Outlook for Silicon Valley startups uncertain
Eat or be eaten. This has not been the Darwinian methodology companies in Silicon Valley emulate, particularly in terms of mergers and acquisitions. Through successful M&A deals, giant organizations such as Google and Facebook have become worldwide leaders in their respective fields and broadened their market reach.
Meanwhile, other former industry revolutionaries, such as Yahoo, struggle to stay afloat amid massive layoffs, market competition and poor M&A deals. To benefit from a successful M&A deal, companies must be proactive about pursuing agreements with the best possible outcome for the future of their business. Far too many companies have gone bankrupt or lost substantial revenue streams through bad M&A deals, whether because of misinformed management decisions or market changes.
For many startups, however, M&As are their only hope to thrive in an increasingly difficult time in their industry.
What is the M&A outlook for Silicon Valley startups?
According to the Silicon Valley Bank's 2016 Startup Outlook Report, of the 900 organizations surveyed, an optimistic 82 percent are confident that the momentum from M&As last year will continue throughout 2016. Despite this confidence, initial public offerings in January were at their lowest since September 2011, Sara Ashley O'Brien at CNN Money reported, though Silicon Valley Bank did issue the survey in December 2015 before this anomaly.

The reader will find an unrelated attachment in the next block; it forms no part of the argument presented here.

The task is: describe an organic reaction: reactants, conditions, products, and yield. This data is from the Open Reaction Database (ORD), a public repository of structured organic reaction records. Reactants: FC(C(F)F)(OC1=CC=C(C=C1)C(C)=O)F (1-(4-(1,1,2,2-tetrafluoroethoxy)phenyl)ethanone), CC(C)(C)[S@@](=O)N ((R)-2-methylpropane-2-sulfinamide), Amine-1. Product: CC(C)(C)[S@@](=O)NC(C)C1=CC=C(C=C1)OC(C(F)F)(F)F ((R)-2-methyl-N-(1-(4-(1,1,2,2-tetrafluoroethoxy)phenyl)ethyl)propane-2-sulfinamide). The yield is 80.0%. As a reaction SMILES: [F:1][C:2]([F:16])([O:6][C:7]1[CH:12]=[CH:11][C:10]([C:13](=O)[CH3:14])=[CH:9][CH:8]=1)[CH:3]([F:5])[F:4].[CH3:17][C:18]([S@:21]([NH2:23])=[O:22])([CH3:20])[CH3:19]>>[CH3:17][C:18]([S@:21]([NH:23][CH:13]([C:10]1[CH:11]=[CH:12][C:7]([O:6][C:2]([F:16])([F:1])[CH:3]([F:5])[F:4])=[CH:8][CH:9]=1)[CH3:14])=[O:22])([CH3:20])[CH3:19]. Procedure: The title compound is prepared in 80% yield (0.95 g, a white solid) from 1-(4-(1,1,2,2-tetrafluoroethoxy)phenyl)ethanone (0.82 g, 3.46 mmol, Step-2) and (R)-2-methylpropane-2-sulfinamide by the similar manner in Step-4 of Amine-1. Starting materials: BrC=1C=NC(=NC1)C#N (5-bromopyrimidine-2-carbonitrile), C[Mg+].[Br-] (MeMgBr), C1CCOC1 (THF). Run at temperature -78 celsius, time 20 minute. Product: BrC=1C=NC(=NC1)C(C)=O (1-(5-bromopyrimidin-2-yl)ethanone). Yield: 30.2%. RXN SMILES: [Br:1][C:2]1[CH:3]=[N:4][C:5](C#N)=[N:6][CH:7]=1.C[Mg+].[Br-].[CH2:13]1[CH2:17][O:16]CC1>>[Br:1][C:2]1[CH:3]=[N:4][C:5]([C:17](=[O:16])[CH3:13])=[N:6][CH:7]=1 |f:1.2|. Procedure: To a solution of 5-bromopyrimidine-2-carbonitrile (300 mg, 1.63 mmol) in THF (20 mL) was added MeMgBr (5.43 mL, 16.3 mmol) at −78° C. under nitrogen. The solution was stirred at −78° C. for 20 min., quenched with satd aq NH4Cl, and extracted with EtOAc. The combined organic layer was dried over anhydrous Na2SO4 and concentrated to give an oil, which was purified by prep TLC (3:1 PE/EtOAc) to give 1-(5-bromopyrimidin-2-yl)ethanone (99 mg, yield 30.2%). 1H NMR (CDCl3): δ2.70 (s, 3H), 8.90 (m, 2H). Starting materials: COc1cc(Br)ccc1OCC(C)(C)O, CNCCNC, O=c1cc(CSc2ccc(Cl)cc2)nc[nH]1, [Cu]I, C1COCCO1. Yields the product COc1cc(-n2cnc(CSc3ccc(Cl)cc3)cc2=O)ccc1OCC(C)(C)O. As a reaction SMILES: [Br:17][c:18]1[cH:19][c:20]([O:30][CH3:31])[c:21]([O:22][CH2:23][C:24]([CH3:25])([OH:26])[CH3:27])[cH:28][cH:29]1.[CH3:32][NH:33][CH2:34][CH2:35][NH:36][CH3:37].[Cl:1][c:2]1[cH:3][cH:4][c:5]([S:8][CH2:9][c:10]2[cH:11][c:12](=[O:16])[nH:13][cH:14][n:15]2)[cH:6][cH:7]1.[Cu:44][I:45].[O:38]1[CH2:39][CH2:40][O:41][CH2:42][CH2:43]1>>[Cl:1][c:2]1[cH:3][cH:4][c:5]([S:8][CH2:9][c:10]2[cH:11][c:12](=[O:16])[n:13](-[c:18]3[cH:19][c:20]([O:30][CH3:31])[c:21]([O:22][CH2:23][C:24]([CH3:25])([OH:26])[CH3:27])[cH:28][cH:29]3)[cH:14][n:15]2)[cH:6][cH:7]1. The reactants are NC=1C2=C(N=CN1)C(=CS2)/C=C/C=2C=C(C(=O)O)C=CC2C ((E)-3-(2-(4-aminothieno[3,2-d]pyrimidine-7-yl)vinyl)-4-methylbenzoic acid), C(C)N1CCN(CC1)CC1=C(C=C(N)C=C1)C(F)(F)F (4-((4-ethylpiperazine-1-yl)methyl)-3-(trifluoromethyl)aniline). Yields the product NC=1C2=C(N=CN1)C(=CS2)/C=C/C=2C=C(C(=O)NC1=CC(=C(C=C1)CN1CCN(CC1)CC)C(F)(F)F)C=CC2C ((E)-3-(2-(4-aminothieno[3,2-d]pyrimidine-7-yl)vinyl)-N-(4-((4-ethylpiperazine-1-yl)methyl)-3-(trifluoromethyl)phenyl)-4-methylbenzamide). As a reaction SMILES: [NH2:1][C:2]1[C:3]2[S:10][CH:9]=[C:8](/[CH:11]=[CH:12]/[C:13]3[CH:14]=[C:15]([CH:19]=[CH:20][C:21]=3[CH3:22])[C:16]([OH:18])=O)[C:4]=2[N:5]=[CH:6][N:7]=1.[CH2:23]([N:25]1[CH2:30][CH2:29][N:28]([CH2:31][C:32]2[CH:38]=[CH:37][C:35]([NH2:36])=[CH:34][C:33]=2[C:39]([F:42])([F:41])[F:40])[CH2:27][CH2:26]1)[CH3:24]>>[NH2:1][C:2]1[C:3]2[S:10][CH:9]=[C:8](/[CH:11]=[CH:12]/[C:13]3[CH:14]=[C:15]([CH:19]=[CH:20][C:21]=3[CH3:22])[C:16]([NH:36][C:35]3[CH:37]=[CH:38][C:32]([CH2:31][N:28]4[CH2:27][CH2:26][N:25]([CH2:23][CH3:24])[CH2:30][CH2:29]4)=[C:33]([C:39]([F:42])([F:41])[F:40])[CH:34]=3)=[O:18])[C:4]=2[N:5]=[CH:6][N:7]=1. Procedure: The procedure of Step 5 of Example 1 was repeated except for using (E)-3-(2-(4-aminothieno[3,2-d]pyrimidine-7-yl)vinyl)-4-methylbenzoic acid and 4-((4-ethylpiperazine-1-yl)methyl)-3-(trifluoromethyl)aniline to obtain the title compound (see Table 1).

This annual report quizzes startups about the economic outlook and other policy or hiring issues their companies face. Shockingly, only 64 percent of all respondents stated they were confident that their company will become more successful in 2016 than they were in 2015. Robert Galbraith at Reuters reported that the optimism index was at 82 percent in 2013 and has not dipped below 70 percent since 2009.
Silicon Valley Bank's CEO and President Greg Becker explained that the industry is going through a transformation rather than a bust. Companies are using this time to invest in new technologies and business models to better prepare themselves for the future. A future for startups that includes M&As.
The report found that 56 percent of these surveyed startups are aiming for an eventual acquisition in their long-term strategy. Though, these startups hope to be bought, not sold. "[Entrepreneurs] are anticipating a more balanced funding environment," Becker explained. "They are considering M&A an even more viable exit strategy."
Essentially, many startups are hoping to expand their services, technology or market reach exponentially within the following few years in order to make an M&A deal that exceeds their initial expectations. Though, with the current M&A lull, slowdown in hiring and industry transformation, this future is less than certain.
For startups looking ensure the best deal for your company, consult an M&A advisor today. With expert assistance, your company can make a deal that goes far beyond its initial growth goals. Contact us to see how your company can benefit from a partnership with our skilled team of professionals.